Hope, but not confidence — I come to this project with a backlog of skepticism. Does the study of climate change really require a whole new campus? Does it have to be built here? Does anything have to be built here? Governors Island has always appealed to me for its slapdash charms and, more than three decades after the federal government turned it over to the city, the former military zone remains a magical outpost, both in the ways it’s changed and in the ways it hasn’t. Worry that its specialness would be neutralized by New York’s voracious appetite for land and an ingrained tendency toward obviousness led me to ask architects from around the world for some fresh, possibly un–New York–y ideas. But sometimes plans really do materialize, and it looks like the climate center is a go.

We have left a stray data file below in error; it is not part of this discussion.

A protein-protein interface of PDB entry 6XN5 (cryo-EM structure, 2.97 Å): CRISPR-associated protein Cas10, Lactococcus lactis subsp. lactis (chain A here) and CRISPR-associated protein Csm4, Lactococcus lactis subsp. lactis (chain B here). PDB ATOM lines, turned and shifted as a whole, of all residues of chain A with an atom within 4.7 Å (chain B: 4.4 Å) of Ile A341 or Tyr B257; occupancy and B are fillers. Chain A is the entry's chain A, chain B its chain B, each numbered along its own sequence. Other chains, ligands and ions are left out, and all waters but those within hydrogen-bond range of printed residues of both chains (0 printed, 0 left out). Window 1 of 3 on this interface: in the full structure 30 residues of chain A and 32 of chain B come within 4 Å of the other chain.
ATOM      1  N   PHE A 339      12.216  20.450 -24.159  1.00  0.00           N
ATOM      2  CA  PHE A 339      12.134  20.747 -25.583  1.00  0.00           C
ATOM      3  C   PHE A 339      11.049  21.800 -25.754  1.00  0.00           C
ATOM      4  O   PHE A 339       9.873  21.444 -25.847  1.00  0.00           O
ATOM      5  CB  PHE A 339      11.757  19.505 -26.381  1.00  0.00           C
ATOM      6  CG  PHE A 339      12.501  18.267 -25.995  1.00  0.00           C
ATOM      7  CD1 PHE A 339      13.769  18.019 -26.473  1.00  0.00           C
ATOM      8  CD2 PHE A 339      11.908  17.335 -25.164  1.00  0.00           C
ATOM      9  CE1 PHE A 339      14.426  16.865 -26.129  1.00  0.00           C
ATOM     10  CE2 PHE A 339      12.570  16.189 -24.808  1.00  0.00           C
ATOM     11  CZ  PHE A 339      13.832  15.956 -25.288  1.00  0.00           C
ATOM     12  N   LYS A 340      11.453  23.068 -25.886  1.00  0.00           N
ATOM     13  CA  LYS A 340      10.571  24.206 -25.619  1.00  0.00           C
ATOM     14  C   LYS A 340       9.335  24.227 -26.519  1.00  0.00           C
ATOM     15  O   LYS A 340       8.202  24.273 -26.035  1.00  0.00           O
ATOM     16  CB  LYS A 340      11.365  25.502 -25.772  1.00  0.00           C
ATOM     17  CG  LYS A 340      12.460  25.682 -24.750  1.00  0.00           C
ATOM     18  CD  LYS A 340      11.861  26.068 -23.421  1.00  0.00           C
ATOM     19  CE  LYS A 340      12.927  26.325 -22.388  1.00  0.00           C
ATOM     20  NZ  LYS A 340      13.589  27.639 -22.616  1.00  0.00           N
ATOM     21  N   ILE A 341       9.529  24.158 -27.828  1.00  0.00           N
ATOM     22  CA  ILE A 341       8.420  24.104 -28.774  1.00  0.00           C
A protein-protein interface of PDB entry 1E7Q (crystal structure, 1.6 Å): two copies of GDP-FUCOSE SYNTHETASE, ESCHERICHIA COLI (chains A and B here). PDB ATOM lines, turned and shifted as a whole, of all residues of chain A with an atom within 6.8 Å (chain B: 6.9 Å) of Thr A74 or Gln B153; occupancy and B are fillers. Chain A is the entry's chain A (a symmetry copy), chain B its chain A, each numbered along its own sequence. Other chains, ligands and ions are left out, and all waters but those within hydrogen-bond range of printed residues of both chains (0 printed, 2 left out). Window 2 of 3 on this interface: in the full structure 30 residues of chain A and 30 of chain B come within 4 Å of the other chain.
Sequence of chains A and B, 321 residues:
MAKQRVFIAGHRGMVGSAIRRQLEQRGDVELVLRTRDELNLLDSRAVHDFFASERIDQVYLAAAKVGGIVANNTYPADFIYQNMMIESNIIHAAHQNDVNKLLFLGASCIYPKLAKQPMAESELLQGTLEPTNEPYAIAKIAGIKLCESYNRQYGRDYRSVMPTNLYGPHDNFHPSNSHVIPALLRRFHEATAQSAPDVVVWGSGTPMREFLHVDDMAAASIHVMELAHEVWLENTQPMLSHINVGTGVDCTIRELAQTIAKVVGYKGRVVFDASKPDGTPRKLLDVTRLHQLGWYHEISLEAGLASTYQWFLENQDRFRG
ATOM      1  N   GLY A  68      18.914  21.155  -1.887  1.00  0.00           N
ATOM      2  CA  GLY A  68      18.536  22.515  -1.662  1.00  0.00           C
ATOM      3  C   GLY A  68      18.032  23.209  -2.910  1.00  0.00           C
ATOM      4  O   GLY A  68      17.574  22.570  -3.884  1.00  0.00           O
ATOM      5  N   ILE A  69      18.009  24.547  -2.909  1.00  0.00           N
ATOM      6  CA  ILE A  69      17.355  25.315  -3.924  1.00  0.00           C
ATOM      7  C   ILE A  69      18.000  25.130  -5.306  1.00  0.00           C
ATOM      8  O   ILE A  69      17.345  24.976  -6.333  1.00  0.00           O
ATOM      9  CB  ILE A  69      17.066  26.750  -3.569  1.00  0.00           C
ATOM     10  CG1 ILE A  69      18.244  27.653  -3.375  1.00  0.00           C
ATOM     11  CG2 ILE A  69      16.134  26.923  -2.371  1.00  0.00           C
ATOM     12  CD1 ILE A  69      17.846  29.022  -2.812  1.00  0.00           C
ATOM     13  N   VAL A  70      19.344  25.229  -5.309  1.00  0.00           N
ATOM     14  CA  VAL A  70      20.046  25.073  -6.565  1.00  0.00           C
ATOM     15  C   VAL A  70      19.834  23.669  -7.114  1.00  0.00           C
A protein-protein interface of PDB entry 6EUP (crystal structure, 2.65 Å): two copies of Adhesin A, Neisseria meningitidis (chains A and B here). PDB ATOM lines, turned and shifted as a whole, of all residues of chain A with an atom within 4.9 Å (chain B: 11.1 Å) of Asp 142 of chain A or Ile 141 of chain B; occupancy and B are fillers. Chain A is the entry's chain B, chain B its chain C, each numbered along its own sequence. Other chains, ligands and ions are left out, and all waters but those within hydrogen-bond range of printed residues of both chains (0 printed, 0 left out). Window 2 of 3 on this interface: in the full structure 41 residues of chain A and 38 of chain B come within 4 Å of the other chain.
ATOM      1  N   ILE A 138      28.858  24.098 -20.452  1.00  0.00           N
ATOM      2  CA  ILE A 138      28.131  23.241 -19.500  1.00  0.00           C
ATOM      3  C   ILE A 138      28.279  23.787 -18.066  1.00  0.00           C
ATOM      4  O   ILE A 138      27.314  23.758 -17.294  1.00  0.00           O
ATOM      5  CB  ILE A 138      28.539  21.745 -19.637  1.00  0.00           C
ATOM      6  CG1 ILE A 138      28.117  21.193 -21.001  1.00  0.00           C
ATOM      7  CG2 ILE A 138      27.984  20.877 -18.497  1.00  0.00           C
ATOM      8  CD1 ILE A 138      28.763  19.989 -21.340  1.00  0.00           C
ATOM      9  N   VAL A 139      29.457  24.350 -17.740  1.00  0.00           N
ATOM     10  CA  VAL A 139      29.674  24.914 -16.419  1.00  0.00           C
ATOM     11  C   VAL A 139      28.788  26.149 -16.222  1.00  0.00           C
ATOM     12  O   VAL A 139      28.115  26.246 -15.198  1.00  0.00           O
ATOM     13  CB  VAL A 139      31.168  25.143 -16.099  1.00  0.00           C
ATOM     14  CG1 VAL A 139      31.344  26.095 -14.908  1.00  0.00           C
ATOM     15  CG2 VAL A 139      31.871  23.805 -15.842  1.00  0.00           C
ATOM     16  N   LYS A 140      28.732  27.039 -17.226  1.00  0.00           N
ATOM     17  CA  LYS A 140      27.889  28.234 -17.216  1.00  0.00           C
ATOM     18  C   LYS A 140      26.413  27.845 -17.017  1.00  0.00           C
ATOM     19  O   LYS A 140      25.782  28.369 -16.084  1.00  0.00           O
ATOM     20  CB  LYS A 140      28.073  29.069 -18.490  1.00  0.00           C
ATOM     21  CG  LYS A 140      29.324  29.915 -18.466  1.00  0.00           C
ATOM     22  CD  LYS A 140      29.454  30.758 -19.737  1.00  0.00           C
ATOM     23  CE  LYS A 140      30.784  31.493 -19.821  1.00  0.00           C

The island is really two land masses fused into the shape of a guitar pick. The fat northern end, where Dutch settlers planted their first settlement and then quickly decamped to Manhattan, rises out of the water on a series of low hills. Looking like the slightly neglected campus of a small liberal-arts college, it’s scattered with brick buildings too handsome and historic to knock down and too shabby to use as they are. That section is bounded by Liggett Hall, a long, narrow residential complex that Stony Brook plans to colonize as dorms. (Nearly half of the center’s planned square footage is in existing buildings that need to be spiffed up.) A grand arch at the hall’s center acts as a portal to the southern zone, a long tail of landfill that lies too low for our high-water future. There, the landscape firm West 8 mounded rubble from the demolition of barracks buildings into undulating parkland. And on both flanks, the Trust set aside 33 low-lying acres that still contain the potential to despoil the whole place. Stony Brook, which is using five of those acres just south of Liggett Hall, will likely have to import soil from the mainland to lift the new climate center out of the way of the very thing it’s studying.